Hollande on course for assembly win


SOCIALIST PRESIDENT François Hollande looked set to consolidate his grip on power with a left-wing majority in parliament after a first-round vote yesterday, and may be able to govern without relying on hard leftists hostile to closer European integration.

Initial projections by polling agencies based on a partial vote count suggested his core Socialist bloc could win 283 to 329 seats in the 577-member national assembly in next Sunday’s runoff, shifting the lower house to the left for the first time in a decade.

With Green Party allies, the left would have 295 to 347 seats, the CSA polling institute forecast, well ahead of the mainstream conservatives with 210 to 263 seats, and more than the outright majority of 289 needed to give Mr Hollande a free hand.

The Ipsos institute drew similar conclusions from its own projections based on a partial vote count, while TNS Sofres was the only pollster that put the Socialists and Greens just short of an absolute majority in a worst-case scenario.

The vote was another symbolic advance for the left after it took control of the senate in 2011 and won the presidency in May for the first time since 1988.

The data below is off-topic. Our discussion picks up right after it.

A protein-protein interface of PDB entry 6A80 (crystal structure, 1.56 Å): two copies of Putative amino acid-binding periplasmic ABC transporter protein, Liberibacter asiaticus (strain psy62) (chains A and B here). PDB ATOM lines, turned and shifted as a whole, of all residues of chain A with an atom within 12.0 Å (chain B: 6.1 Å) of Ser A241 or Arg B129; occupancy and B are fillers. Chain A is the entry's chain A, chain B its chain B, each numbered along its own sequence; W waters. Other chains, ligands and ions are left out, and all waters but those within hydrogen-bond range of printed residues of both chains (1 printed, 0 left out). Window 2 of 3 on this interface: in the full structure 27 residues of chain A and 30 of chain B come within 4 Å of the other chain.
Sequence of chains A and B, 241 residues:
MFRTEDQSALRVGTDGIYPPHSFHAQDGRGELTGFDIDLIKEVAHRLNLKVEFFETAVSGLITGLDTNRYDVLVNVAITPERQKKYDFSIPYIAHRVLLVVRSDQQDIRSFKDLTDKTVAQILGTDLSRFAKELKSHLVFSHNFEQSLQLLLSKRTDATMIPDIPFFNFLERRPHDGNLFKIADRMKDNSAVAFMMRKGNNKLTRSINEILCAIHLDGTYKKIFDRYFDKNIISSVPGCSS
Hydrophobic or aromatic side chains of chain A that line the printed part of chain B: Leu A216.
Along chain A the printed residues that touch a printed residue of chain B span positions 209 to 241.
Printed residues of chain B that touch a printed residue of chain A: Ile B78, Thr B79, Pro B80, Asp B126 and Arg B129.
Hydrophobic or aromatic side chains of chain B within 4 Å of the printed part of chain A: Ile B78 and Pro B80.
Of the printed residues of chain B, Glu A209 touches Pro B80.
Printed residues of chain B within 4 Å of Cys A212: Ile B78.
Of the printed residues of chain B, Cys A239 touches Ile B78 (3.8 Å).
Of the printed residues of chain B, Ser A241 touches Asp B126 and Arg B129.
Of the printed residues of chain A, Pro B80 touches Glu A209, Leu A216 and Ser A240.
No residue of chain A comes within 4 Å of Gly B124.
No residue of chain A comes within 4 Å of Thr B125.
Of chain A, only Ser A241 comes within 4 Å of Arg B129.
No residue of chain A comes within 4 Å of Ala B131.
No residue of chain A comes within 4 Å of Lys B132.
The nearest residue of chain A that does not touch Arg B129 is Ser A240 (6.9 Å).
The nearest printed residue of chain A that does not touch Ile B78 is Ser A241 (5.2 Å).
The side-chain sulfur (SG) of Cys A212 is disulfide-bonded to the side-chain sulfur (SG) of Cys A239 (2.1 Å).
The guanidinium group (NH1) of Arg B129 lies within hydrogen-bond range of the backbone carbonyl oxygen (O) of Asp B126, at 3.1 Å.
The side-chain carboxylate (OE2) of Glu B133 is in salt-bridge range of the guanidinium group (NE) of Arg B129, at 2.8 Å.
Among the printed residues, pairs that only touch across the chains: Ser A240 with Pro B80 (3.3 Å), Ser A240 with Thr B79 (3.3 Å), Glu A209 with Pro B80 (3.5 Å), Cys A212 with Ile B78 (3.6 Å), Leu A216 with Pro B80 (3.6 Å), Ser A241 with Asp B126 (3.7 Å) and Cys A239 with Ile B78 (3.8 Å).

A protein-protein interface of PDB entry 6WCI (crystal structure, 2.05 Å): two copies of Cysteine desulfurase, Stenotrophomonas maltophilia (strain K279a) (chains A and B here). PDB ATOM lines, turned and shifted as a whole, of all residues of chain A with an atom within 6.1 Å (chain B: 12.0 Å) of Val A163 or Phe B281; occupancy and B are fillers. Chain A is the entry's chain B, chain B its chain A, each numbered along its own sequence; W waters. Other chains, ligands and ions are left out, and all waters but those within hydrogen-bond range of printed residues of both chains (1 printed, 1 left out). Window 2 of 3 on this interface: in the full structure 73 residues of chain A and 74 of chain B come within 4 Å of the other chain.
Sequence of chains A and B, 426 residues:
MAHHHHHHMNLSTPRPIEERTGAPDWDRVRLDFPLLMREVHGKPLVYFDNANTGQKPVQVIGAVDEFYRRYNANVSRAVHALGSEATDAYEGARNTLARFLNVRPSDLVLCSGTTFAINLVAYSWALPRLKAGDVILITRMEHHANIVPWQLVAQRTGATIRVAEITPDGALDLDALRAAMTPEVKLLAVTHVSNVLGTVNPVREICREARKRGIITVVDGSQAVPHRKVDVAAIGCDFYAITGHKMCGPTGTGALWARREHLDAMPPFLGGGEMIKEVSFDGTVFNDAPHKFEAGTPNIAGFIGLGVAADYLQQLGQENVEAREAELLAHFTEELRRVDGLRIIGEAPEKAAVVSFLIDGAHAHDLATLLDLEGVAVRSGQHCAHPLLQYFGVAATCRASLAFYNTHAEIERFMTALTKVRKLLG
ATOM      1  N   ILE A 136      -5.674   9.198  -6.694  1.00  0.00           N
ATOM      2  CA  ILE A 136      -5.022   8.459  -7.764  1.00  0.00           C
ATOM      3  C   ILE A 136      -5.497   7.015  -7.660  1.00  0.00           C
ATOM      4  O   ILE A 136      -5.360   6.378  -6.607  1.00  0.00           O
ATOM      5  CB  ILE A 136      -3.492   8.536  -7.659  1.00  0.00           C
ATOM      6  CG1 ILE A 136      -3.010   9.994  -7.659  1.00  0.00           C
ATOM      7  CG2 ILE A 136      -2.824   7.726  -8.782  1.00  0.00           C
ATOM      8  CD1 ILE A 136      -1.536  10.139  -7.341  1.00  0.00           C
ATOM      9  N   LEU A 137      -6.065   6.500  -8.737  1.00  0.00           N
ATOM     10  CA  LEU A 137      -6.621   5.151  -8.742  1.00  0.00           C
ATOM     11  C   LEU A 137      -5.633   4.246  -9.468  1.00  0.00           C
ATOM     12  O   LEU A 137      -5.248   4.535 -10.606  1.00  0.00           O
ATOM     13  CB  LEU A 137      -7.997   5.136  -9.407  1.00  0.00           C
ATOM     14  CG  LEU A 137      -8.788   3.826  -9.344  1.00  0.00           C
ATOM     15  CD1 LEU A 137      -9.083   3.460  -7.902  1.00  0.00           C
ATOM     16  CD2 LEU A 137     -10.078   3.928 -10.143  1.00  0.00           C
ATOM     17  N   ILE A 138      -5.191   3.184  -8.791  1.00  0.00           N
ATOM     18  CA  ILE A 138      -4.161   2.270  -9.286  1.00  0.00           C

A low turnout of less than 60 per cent, which analysts say plays against the left, could still curb what might have been a bigger triumph for Mr Hollande as he seeks to steer France through the euro zone’s debt crisis.

“There is a winner on the left, but not a big winner. It is a relative majority and not an absolute majority.

“In a crisis there was a need for an absolute majority,” said analyst Stephane Rozes at the Cap political consultancy.

Mr Hollande, who won the presidency as much due to a rejection of conservative Nicolas Sarkozy and his inability to curb unemployment as on his own merit, needs to be able to rule unfettered as he prepares budget adjustments in Europe’s second-biggest economy, including possible spending cuts.

He is also under pressure from Berlin to agree to hand European Union institutions more control over national budgets and move towards a fiscal union – measures that would be opposed by the Communists and the hard Left Party in parliament.

The parliamentary balance is hard to predict accurately because any candidate winning more than 12.5 per cent of registered voters can go through to the June 17th second round, meaning three candidates may face off in many constituencies.

The far-right National Front won about 13.4 per cent of the popular vote, less than its leader Marine Le Pen’s 17.9 per cent presidential score, and is projected to have have at most three deputies – one of which could be Ms Le Pen. The anti-immigration party will be present in fewer runoffs than it had hoped due to the low turnout.

In the short term, the lower house will be called on to vote on tweaks to the 2012 budget and tax increases for the rich as Mr Hollande seeks to implement a tax-and-spend programme that aims to create jobs without imposing Greek-style austerity. – (Reuters)